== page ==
When you’re talking about Classic TV, you can’t get much more classic than Leave It to Beaver, the beloved 1957-63 sitcom focused on the Cleaver family that made us a part of the group along with Hugh Beaumont as Ward, Barbara Billingsley as June, Tony Dow as Wally, and Jerry Mathers as the Beaver (actually Theodore).
When you think about a lot of young people who became stars back then, their personal history is oftentimes filled with unpleasantness, whether it’s their inability to cope with the fact that the spotlight is no longer on them, or that they were ripped off by anyone who was supposed to be helping them. Jerry Mathers, though, doesn’t fall into either category.
In sitting down for a conversation with Closerweekly.com’s Classic TV and Film Podcast, Jerry points out that he had a great childhood, whether in front of the camera or off. “I worked as much before Leave It to Beaver as I did during it,” he explains. “Plus, people don’t pay a lot of attention to kids. Some people would recognize me on the street, but not that many. It was just a really good life. I had a great education, and I got to do some fabulous things, like getting a private tour of the Smithsonian. Any place we went, we were singled out pretty much and got great treatment. Just a fantastic life for a kid.”
In this podcast, one of the things Jerry talks about is the show’s longevity in terms of the audience’s love for it: “The episodes work, I think, because all of the stories are from real life. If you watch sitcoms today, it’s a lot of what I call ‘joke shows’ where people have setup, setup, joke. And a lot of them really don’t have a lot of substance. The writers were more interested in getting a chuckle rather than a laugh because they didn’t want people to miss other parts of it. There aren’t really those big laughs in real life, so they wanted it to be more like life. And if there was something that was funny, it was humorous, but it wasn’t fall-on-the-floor and start laughing funny.”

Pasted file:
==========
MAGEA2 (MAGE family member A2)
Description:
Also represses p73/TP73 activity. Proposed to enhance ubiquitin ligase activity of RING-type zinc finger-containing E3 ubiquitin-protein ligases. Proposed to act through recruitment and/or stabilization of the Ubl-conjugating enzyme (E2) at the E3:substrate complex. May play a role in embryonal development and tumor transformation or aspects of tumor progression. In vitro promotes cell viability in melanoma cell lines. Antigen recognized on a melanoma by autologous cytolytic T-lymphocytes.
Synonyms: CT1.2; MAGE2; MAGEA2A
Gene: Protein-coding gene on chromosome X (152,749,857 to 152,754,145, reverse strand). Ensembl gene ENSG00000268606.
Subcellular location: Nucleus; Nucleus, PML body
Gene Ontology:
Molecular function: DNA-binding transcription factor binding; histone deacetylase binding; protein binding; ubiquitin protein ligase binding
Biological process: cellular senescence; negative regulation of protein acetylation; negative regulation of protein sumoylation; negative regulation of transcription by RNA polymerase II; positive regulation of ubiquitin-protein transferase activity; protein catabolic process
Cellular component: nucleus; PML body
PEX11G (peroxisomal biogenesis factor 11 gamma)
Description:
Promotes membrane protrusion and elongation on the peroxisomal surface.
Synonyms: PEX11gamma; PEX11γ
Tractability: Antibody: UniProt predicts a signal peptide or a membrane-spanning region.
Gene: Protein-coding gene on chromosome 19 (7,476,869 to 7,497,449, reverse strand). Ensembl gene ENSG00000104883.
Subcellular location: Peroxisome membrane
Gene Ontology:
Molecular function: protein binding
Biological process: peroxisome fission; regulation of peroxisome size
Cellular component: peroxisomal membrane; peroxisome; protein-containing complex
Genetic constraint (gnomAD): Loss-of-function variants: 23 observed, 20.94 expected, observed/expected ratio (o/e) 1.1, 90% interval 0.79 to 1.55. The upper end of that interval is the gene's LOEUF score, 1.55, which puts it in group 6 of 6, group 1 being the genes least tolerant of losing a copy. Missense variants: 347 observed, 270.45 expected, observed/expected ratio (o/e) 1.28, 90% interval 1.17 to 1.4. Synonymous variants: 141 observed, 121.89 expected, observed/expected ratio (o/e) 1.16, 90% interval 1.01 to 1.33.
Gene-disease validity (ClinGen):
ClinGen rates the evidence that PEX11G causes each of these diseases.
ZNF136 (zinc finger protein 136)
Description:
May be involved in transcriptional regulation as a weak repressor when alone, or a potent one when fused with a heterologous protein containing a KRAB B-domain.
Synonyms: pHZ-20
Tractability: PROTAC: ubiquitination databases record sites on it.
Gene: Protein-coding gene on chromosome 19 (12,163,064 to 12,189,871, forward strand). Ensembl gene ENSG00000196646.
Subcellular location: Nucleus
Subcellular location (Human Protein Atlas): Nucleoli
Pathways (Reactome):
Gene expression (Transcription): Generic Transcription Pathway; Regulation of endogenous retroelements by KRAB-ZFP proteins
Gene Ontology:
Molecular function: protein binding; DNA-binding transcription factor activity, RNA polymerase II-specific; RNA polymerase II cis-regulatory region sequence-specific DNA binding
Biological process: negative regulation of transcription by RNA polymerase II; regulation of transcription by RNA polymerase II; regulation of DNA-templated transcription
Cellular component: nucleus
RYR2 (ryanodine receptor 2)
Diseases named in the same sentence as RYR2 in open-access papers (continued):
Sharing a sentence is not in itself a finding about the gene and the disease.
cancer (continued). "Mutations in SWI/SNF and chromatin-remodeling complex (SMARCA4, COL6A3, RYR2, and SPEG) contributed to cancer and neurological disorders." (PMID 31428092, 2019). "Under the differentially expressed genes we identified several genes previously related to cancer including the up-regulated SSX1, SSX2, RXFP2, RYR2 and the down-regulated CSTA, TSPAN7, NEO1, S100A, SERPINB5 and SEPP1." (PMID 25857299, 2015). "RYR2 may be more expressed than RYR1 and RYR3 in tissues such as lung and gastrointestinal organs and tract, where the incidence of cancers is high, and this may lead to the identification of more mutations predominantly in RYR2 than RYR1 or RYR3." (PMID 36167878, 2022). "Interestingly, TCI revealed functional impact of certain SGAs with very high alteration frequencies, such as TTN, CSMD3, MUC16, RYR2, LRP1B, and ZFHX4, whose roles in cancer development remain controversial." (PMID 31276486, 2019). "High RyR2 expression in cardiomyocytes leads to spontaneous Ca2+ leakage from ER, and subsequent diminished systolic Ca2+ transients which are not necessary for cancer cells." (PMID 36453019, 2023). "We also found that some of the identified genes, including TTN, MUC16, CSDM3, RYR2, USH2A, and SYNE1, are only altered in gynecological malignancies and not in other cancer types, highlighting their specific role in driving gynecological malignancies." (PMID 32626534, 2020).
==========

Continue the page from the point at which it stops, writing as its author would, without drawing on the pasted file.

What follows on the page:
He also notes that that formula is what played into the success of the 1983-89 sequel series, The New Leave It to Beaver. “All of us were determined to do the show the exact same way,” Jerry notes, “which meant all of the episodes are, again, from real life and not a situation comedy. The show was very easy for me to do, because I knew everybody. These are people that I grew up with and liked. There wasn’t anybody where we said, ‘Oh, we don’t want that person back.’ You know, we’d see each other every once in a while over the years, but it wasn’t like a day to day thing. So it was a wonderful reunion.”
And that’s exactly what this chat with Jerry felt like as well. We hope you enjoy it.